The movie based on The Book Thief was released today. I knew it was coming, and that lit a fire under me, because I am one of the last remaining people I know who hasn't read the blockbuster bestseller.  I knew I better read it before the movie hit the theaters, because I don't know about you, but I refuse to see a movie before I've read the book. When we read, we get to be the casting agent, the set designer, the costumer, the cinematographer  the person who picks the score and the director. Reading is a very creative act. The second we sit down to see someone else's vision of the book in a film, our own vision will be changed. That's a risk I don't want to take.

Both my children read The Book Thief when it came out a few years ago, and both of them fell under its spell. I had to wait my turn for the fat paperback — but I'm used to that. I had to wait for all the Harry Potter books, and for all the Hunger Game books, too. Finally my turn came, and I eagerly started in on the story. A tale narrated by death? About a girl who loved books enough to risk her life? In Nazi Germany? What could be more interesting than that! Except that, for me, it wasn't. After about 15 pages, I put the book down and never picked it up again. I don't know why, exactly. Other books screamed louder from my bedside table, and that was that.

With the moving looming, I gave The Book Thiefanother chance. I figured that I must have been in a bad place the first time. I figured that 2,945 raving customers on amazon couldn't be wrong. And 48 weeks on the New York Times bestseller list is pretty solid evidence of a book with something powerful to offer. I started in again...and after about 15 pages put it down, knowing I wasn't going to pick it up again. Friends will cajole me, challenge me, possibly even bribe me to give it 30 pages or 60 or 120, but the truth is that this book just doesn't speak to me.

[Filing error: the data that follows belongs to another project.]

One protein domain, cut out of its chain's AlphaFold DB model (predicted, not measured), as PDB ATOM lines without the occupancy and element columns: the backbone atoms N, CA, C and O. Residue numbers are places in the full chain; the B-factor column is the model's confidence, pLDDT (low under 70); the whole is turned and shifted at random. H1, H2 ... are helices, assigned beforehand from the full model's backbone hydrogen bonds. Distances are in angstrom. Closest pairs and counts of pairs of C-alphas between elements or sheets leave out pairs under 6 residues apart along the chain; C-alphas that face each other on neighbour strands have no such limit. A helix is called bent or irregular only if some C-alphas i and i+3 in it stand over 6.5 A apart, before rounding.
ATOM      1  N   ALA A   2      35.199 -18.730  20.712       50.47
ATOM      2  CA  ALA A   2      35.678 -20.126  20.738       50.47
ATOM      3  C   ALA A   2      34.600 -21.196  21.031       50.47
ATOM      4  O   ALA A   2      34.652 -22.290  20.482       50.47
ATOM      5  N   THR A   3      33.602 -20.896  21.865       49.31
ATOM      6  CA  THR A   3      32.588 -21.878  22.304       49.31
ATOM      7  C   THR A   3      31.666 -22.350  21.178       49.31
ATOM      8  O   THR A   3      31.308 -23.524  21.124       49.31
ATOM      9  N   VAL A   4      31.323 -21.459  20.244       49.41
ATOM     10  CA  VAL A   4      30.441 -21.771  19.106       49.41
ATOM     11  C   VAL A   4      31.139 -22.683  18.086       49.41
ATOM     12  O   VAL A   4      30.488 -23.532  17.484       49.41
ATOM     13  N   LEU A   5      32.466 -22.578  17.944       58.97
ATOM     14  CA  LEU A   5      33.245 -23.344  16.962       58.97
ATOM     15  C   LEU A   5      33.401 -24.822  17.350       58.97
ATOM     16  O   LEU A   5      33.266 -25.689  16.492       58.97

This also recently happened to me with The Brief Wondrous LIfe of Oscar Wao. I think  every word Junot Diaz utters about writing** is brilliant, but I can't get through that book. I just can't. 

I think it's important for writers to be very clear that this is what readers in the real world do. We make snap judgments. Something either speaks to us or it doesn't, and if it doesn't, we can't be bothered to keep reading. There are other books, a yoga class at 4, root vegetables to roast for dinner... So who are you speaking to? That's something you better know, whether you're writing a how-to book or a YA novel, a memoir or an epic war story. Your answer can't be vague and mushy, like, "I'm speaking to mothers," or "I'm speaking to teenagers." It has to be specific, clear and well-defined, because otherwise, you'll end up speaking to no one.  

I think it's helpful to try to picture an actual person to be the stand-in for your ideal reader. What other books does this reader love? What is her deepest desire? What cracks her up? What fears keeps her up at night?

Try to write 15 pages that would make it impossible for her to put your book down. 

** Here's a sample of some of my favorite Junot Diaz quotes:

  • “In order to write the book you want to write, in the end you have to become the person you need to become to write that book.
  • “You see, in my view a writer is a writer not because she writes well and easily, because she has amazing talent, because everything she does is golden. In my view a writer is a writer because even when there is no hope, even when nothing you do shows any sign of promise, you keep writing anyway.”
  • "Any art worth its name requires you to be fundamentally lost for a very long time."